Bah Ram Snooze

Tuesday, July 10th, 2007
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This is a bit of a patchwork post. First, check out this cute new t-shirt design from Threadless!

Insomnia

Second, this is a wonderful tip from bunchkinknits on shaping armholes that require stitches to be cast off at the beginning of rows:

The trick is to decrease one of the cast off stitches in the last two stitches of the preceding row. So for instance, if you are supposed to cast off three stitches in the next knit row, you would purl two together on the last two stitches of the preceding row (decreasing one stitch), and then only cast off TWO in the next row. The change in the line of decreases is amazing, and so much easier to sew up that all of those stair steps.

Neat! So if you have to cast off 5 stitches, you decrease on the row before and then cast off 4 stitches at the beginning of the intended row, creating a slant so you don’t have a “stair” effect on your sleeves. This is especially useful if you’re knitting a tank top or something that doesn’t allow you to hide the stairs in a seam.

Third is an update on some UFOs: I finished the February Baby Sweater yesterday! It’s officially my first finished sweater, even if it’s for a baby. I sewed on the buttons using this tutorial and I knit a flower for the front that looks like a daffodil. I’ll be taking photos this afternoon and I’ll have a post ready for tomorrow. I also finished a huge portion of my Dad’s scarf over the weekend (only half a foot until I’m done), and knit up a swatch for my mom’s Somewhat Cowl. No progress on Baudelaire this weekend, though; I had to read a textbook on Experimental Design and I have at least 20 papers to read and AUGH! AUGH! AUGH!

Ooh! And I caught four fish on Saturday. It was family fishing weekend in Ontario where you can fish without a license. The beau landed all my fish but at one point I decided I was going to land one but then it kept swinging back and forth on the line and I was afraid of hurting it and I touched it along the side and it was surprisingly un-gooey, but then I knew if I kept screwing around it would reverse-drown, so I let him land it so it could get back in the water as soon as possible. Le beau caught a fish that had a lure stuck in it, and the jerks had just cut the line without removing the lure. Stupid, stupid, stupid people.

I don’t want this post to end on a sad note, so here’s a video of a cute puppy. Arf!

[kml_flashembed movie="http://www.youtube.com/v/GpVxsZojPUA" height="350" width="425" /]

In Progress Shots

Monday, June 18th, 2007
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I haven’t actually blogged about my own knitting in a while, so I thought I’d take the time to show you folks what I’ve been up to the past few weeks.

This is the back of the baby jacket I was talking about a short time ago. Since I took this picture this afternoon, I’m almost up to the shoulders! Another pattern repeat and I can put it on a holder and start the fronts.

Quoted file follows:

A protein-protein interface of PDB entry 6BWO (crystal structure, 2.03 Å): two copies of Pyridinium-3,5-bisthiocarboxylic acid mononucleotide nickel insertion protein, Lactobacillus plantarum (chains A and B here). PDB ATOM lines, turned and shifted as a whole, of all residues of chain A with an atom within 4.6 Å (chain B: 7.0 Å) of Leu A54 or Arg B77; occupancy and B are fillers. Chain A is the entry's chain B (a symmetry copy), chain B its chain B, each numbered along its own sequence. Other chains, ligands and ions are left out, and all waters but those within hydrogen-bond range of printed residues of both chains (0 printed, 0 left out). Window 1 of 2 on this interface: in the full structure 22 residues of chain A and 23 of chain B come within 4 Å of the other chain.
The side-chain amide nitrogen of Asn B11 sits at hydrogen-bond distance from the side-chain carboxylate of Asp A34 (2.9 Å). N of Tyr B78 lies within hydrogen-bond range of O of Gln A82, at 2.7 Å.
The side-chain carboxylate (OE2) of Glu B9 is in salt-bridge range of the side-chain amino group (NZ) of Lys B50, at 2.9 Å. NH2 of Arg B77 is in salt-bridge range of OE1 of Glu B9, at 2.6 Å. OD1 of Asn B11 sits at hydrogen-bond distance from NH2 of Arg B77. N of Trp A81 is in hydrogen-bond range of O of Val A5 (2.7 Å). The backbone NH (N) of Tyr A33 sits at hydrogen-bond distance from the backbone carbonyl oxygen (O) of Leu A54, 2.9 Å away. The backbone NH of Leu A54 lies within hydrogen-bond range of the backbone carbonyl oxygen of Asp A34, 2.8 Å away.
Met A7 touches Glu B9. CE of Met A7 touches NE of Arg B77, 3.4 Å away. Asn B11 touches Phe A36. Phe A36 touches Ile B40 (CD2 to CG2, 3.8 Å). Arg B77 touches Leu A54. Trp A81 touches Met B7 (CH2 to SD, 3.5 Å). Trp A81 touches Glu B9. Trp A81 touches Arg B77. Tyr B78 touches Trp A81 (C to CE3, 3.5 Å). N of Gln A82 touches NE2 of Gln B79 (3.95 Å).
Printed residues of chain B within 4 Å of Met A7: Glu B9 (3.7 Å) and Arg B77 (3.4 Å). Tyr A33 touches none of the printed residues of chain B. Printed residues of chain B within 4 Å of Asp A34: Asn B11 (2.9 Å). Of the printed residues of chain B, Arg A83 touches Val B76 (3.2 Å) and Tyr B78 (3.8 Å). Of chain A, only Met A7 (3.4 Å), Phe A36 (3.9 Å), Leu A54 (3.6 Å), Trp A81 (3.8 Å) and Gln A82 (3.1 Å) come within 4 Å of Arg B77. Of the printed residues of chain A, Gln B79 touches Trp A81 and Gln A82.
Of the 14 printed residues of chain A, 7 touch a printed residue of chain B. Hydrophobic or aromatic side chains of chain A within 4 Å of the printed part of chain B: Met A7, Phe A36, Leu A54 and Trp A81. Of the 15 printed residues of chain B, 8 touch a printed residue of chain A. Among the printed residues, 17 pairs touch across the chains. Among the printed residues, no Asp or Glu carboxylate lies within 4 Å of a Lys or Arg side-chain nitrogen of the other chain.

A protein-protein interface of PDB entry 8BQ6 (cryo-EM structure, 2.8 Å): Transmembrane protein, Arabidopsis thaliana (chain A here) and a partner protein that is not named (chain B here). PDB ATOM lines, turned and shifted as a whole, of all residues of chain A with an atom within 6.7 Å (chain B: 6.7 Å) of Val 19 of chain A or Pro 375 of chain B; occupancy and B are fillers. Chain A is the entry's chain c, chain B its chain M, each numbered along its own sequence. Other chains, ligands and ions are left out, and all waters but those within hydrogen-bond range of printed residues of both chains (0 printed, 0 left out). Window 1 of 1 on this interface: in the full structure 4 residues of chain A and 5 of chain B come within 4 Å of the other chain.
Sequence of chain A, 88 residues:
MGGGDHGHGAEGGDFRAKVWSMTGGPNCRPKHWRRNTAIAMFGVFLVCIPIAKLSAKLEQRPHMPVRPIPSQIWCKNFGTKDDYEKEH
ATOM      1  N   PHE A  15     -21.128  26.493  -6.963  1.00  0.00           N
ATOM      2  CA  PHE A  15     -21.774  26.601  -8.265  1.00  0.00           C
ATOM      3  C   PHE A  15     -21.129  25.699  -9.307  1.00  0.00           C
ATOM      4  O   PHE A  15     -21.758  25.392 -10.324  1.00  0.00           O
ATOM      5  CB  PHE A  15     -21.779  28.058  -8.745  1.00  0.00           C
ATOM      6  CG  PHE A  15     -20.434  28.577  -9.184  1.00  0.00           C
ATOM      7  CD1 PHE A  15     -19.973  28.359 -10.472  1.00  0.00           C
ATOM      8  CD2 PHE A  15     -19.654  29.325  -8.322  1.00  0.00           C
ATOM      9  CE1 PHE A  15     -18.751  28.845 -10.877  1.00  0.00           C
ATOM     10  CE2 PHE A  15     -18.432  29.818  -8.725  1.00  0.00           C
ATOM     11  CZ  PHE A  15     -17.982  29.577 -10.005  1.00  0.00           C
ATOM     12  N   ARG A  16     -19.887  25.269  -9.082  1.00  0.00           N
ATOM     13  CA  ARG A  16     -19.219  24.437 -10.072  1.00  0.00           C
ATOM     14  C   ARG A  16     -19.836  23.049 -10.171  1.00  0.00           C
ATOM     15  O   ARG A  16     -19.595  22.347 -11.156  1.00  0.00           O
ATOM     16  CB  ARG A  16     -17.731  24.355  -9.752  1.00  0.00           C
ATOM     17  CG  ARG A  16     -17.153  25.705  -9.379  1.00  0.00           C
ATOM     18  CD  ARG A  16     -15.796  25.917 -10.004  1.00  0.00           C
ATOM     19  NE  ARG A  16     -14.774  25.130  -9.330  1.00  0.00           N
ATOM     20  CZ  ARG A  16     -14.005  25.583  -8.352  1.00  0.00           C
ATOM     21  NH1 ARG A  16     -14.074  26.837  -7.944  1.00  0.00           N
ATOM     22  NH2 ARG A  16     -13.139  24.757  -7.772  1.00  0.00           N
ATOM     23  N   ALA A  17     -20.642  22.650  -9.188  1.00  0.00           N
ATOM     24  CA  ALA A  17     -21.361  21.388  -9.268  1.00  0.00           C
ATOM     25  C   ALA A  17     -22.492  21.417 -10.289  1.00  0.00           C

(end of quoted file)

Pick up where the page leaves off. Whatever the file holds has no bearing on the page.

Cabled Baby Jacket

The tweed is white/grey/black, so when I showed the beau my new yarn he thought I had accidentally dropped it in some lint. It’s looking fine knit up, but next time I’ll be sure to go for colourful tweed to ensure it doesn’t have that rolled-in-the-sandpit look.

Read the rest »

And I thought I recycled everything.

Tuesday, September 12th, 2006
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50 percent rice straw fiber and 50 percent cottonI, for one, plan to be the first person to reveal this fantastic leap forward in fashion engineering (fashineering): biodegradable knitted fabrics made from materials like rice straw, wheat gluten, and chicken feathers.

Every year, farms worldwide produce millions of tons of agricultural waste, which includes wheat gluten, rice straw, and even chicken feathers. Now scientists at the University of Nebraska-Lincoln are turning this refuse into biodegradable fabrics as an alternative to the ubiquitous nylons and polyesters made from petroleum.

I think it would be neat if knitters could do the same with their ball remains that these folks at the University of Nebraska-Lincoln are doing with agricultural waste. There are recycling programmes for batteries, electronic equipment, old fridges, and then of course less dangerous recyclable materials like paper and plastics and Kevin Bacon. Wouldn’t it be neat if there were programmes for recycling wool? They could be processed and respun into brand new balls and sold on the cheap to folks who need income. I’m sure hippies would pay for whatever garments they produced.

In knitting news, I’m a few inches down the leg of my second Jaywalker, and I’m starting a pair of Knucks for my cousin. They’ll be made from the red merino sweater I bought in this post with these fantastic embroidery tips. The yarn’s a bit tweedy; I love how warm and stretchy it is! This yarn may also become a pair of socks; I’m already eyeing Baudelaire.